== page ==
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I have two linked lists representing the digits of decimal numbers in order from most- to least-significant. for eg 4->7->9->6 and 5->7 The answer should be 4->8->5->3 without reversing the lists because reversing the lists would result in decrease of efficiency.

I am thinking of solving the problem using stack.I will traverse both the lists and push the data elements into two separate stacks.One for each linked list.Then I pop both the stacks together and add both the elements and if the result is a two digit no I 10 modulo it and store the carry in a temp variable.The remainder is stored in the node and the carry is added to the next sum and so on. if the two stacks are s1 and s2 and the result linked list is res.

temp = 0;
res = (node*)(malloc(sizeof(node*));

while(s1->top!=-1 || s2->top!=-1)
{  
    temp = 0;
    sum = pop(s1) + pop(s2);
    n1 = (node*)(malloc(sizeof(node*));
    temp = sum/10;
    sum = sum%10;
    sum = sum+temp;
    n1->data = sum;
    n1->next = res;
    res = n1;
    free n1;
    //temp=0;
}

if((s1->top==-1)&&(s2->top==-1))
{
    return res;
}
else if(s1->top==-1)
{
    while(s2->top!=-1)
    {
        temp = 0;
        sum = pop(s2);
        sum = sum + temp;
        temp = sum/10;
        sum = sum%10;
        n1 = (node*)(malloc(sizeof(node*));
        n1->data = sum;
        n1->next = res;
        res = n1;
        free n1;
    }
}
else
{
    while(s2->top!=-1)
    {
        temp = 0;
        sum = pop(s2);
        sum = sum+temp;
        temp = sum/10;
        sum = sum%10;
        n1=(node*)(malloc(sizeof(node*));
        n1->data = sum;
        n1->next = res;
        res = n1;
        free n1;
    }
}

return res; 

I have come across this problem many times in interview questions but this is the best solution that I could think of. If anyone can come with something more efficient in c i will be very glad.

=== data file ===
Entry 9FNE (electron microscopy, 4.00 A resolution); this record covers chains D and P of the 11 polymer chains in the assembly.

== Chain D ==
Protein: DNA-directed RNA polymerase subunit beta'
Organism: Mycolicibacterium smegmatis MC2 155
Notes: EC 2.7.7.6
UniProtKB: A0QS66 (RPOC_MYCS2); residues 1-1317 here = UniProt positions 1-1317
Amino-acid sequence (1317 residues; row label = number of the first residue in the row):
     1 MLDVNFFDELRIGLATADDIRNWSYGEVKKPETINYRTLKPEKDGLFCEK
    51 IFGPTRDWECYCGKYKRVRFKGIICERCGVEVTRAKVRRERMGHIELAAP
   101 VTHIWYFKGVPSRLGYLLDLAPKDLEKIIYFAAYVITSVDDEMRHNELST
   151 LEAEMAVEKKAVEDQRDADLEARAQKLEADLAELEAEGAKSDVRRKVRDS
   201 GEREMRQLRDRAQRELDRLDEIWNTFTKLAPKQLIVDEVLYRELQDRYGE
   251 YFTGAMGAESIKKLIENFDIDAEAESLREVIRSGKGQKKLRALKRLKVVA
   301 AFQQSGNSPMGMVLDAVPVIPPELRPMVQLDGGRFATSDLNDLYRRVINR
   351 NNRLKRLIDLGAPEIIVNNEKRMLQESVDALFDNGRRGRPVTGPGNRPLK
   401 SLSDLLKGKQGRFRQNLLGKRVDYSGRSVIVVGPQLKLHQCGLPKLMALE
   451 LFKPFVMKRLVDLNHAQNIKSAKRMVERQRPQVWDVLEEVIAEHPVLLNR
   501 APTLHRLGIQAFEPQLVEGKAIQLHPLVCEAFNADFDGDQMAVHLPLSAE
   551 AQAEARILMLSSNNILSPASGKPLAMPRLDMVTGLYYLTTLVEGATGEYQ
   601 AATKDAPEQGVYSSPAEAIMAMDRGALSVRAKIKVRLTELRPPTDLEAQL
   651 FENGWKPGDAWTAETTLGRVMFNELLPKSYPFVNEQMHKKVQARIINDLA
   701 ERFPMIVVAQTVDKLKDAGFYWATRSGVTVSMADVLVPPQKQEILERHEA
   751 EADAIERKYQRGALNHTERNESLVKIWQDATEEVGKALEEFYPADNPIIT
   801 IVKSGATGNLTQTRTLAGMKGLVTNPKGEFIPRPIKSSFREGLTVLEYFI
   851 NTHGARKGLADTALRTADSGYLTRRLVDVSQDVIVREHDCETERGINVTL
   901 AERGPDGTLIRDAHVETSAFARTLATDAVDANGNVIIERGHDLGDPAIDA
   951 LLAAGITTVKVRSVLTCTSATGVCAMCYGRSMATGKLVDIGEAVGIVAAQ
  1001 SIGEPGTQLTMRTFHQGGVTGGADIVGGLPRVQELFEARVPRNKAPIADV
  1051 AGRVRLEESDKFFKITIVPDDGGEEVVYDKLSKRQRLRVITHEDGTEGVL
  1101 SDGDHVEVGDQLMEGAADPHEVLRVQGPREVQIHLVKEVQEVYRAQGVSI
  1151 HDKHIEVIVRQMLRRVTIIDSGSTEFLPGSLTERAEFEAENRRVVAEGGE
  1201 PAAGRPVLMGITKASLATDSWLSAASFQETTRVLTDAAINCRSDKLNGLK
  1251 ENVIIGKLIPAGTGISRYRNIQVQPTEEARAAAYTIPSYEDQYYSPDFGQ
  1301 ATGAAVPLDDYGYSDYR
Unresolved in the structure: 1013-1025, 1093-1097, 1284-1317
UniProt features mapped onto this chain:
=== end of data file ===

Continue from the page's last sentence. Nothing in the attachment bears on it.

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5  
Your question title is deceptive. I see that you have a method but what is the actual question? How does (4->7->9->6) + (5->7) result in 4->8->5->3?? –  Dylan Aug 5 '11 at 18:30
    
"I will traverse both the lists and push the data elements into two separate stacks.One for each linked list" - I thought you said you didn't want to reverse the lists? That's essentially what you're doing here. I'm not saying there's anything wrong with reversing the lists, I'm just pointing out that you seem to be doing it in spite of saying you don't want to. –  Michael Burr Aug 5 '11 at 18:31
4  
@Dylan: it's not obvious at first read (it took some ciphering for me to figure it out), but the lists represent digits of a number, so 4796 + 57 == 4853. –  Michael Burr Aug 5 '11 at 18:33
1  
Are the lists singly linked (forward pointers only) or doubly linked (has a backward pointer as well) ? –  Dylan Aug 5 '11 at 18:48
1  
I've edited your question to clarify that these lists represent decimal numbers. –  R.. Aug 5 '11 at 18:55
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5 Answers 5

up vote 7 down vote accepted

Two passes, no stack:

  • Get the length of the two lists.

  • Create a solution list with one node. Initialize the value of this node to zero. This will hold the carry digit. Set a list pointer (call it the carry pointer) to the location of this node. Set a list pointer (call it the end pointer) to the location of this node.

  • Starting with the longer list, for each excess node, link a new node to the end pointer and assign it the value of the excess node. Set the end pointer to this new node. If the value is less than 9, set the carry pointer to the new node.

  • Now we're left with both list pointers having the same number of nodes in each.

  • While the lists are not empty...

    • Link a new node to the end pointer and advance the end pointer to this node.

    • Get the values from each list and advance each list pointer to the next node.

    • Add the two values together.

      1. If value is greater than nine, set the value to value mod 10, increment the value held in the carry pointer's node, move the carry pointer to the next node. If carry pointer's value is nine, set to zero and go to next node.